28 May Will New Jersey REQUIRE Re-Appointment of Judges After Conclusion of Their 7-year Term?
New Jersey has operated since the 1947 constitutional revisions under a modified federal system for appointment of judges to the state’s top courts (Supreme, Appellate Division of the Superior Court, and Superior Court). Essentially, the Governor appoints and the Senate must confirm a qualified judicial candidate for an initial term of 7 years. After 7 years the Governor traditionally reappoints (and the Senate reconfirms) the judge to serve until age 70. New Jersey is one of only a few states that specifically provides the Senate the ability to confirm the picks of the Governor. Recently, however, the confirmation process has effectively come to a standstill with Supreme Court nominees of Republican Governor Chris Christie finding it hard to get through the Democratically-controlled Senate. Hence, although reappointment was effectively automatic in the past, Governor Chris Christie has essentially ended the practice by declining to reappoint several members of the state’s Supreme Court and threatening the potential reappointment of Chief Justice Rabner.
Although Governor Christie has re-appointed Chief Justice Stuart Rabner to an additional term after his current term 7-year term comes up in June, it appears that there may be some efforts by both parties to put some changes in place to either solidify the hold by existing judges on their positions (the Democrats’ position) or make it easier to force the Governor’s selection through a Senate controlled by the opposing party (the Republican position).
There have been some news reports that the State Bar of New Jersey and some county bar associations have backed a proposal to change the constitution to, in effect, REQUIRE the Governor to reappoint judges. The key change sought by the bars would make reappointment an automatic process unless it could demonstrate the judge in question was unfit. However, no such plan has been introduced.
Conversely, citing the recent end of the filibuster in the U.S. Senate, a New Jersey Senate Republican introduced a resolution in the Senate to end the practice of delay of judicial nominees. Although the Senate doesn’t have a filibuster process of the type with which most people are familiar (as in the US Senate), the Democratic leadership of the Senate has declined to schedule hearings or votes for nominees, effectively blocking the confirmation of the Governor’s nominees. The Republican resolution would counteract that, providing a 90-day time limit on hearings for nominations to the Supreme Court. If a vote on the nominee does not take place within 90 days, the nominee would be automatically confirmed.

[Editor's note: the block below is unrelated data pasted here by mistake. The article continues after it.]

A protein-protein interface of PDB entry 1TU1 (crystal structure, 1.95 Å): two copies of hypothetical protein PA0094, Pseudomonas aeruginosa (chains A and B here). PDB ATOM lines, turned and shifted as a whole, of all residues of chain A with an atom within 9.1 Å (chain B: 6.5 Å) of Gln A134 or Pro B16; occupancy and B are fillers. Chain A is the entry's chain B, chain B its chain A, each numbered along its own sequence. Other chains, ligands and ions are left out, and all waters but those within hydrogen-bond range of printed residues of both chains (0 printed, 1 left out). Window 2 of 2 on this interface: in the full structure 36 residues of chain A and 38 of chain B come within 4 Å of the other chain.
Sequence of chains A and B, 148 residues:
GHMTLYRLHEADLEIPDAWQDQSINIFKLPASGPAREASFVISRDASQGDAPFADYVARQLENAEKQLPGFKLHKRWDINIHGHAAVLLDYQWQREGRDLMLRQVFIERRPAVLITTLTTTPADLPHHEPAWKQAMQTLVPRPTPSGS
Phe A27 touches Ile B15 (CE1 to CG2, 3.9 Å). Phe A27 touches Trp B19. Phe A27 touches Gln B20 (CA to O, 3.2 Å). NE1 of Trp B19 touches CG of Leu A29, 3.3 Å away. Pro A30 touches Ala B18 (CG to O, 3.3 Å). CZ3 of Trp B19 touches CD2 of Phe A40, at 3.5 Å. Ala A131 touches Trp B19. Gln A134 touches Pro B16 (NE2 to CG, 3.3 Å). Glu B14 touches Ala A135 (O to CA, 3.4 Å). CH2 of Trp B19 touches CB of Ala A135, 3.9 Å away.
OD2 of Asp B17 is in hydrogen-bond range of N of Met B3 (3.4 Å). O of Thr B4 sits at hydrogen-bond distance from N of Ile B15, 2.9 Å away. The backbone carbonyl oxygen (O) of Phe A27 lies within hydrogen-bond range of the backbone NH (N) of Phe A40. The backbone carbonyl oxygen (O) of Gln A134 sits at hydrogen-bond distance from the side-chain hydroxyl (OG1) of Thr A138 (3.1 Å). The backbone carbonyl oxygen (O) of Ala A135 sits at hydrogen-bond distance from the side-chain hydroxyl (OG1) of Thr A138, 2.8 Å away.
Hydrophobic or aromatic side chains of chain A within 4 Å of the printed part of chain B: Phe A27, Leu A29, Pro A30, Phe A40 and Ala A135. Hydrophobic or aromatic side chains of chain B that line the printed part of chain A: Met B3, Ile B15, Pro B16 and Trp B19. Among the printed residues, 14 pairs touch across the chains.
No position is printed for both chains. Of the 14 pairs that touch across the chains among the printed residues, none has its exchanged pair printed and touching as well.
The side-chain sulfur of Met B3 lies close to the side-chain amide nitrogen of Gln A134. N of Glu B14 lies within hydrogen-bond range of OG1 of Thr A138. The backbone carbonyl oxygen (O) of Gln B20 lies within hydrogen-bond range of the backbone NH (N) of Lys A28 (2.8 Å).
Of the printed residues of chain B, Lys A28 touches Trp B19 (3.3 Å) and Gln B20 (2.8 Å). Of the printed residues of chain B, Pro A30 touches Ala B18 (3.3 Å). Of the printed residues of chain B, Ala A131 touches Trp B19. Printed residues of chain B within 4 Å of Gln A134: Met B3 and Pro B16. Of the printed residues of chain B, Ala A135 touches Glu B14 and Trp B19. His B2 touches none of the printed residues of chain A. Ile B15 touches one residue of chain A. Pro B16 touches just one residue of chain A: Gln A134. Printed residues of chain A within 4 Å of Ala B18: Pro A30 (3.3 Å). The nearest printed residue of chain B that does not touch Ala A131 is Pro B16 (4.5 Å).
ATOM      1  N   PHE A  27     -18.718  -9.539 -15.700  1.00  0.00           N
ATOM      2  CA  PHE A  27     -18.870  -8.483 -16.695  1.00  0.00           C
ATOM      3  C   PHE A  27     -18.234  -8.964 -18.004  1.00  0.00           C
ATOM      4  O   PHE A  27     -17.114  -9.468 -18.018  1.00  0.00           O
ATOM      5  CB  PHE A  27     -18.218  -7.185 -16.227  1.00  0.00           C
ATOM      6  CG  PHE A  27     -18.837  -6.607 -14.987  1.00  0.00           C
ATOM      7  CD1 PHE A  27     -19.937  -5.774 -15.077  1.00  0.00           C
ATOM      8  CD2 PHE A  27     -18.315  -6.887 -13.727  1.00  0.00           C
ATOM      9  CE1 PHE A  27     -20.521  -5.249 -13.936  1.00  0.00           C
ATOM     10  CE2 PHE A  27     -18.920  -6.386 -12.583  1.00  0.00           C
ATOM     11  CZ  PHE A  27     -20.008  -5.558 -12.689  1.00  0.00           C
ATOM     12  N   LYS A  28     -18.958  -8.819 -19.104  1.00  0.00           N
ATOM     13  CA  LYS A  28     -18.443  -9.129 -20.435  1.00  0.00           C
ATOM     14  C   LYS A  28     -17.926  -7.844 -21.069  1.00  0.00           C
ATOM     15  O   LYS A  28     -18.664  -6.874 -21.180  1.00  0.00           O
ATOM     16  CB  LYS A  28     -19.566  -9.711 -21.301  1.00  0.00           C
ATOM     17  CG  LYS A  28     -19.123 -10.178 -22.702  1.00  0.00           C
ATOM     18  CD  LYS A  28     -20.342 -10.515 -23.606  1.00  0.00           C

We’d like your opinion on this issue:
Should Governor Christie, who was overwhelmingly reelected on a promise that he would “overhaul” the judicial system, be given an opportunity to “overhaul” the bench to a view more consistent with that of the Governor and the people who elected him by getting confirmation of his judicial appointees who share those views as to what the judicial system should be;
is it preferable to have a constitutionally-imposed requirement that sitting judges receive an “automatic” re-appointment until age 70?
This blog post is not considered to be legal advice, and is intended for educational purposes only. For more information regarding any of the foregoing issues discussed above, please contact us at www.SchillbergLaw.com or Robert F. Schillberg, Jr. (email@example.com).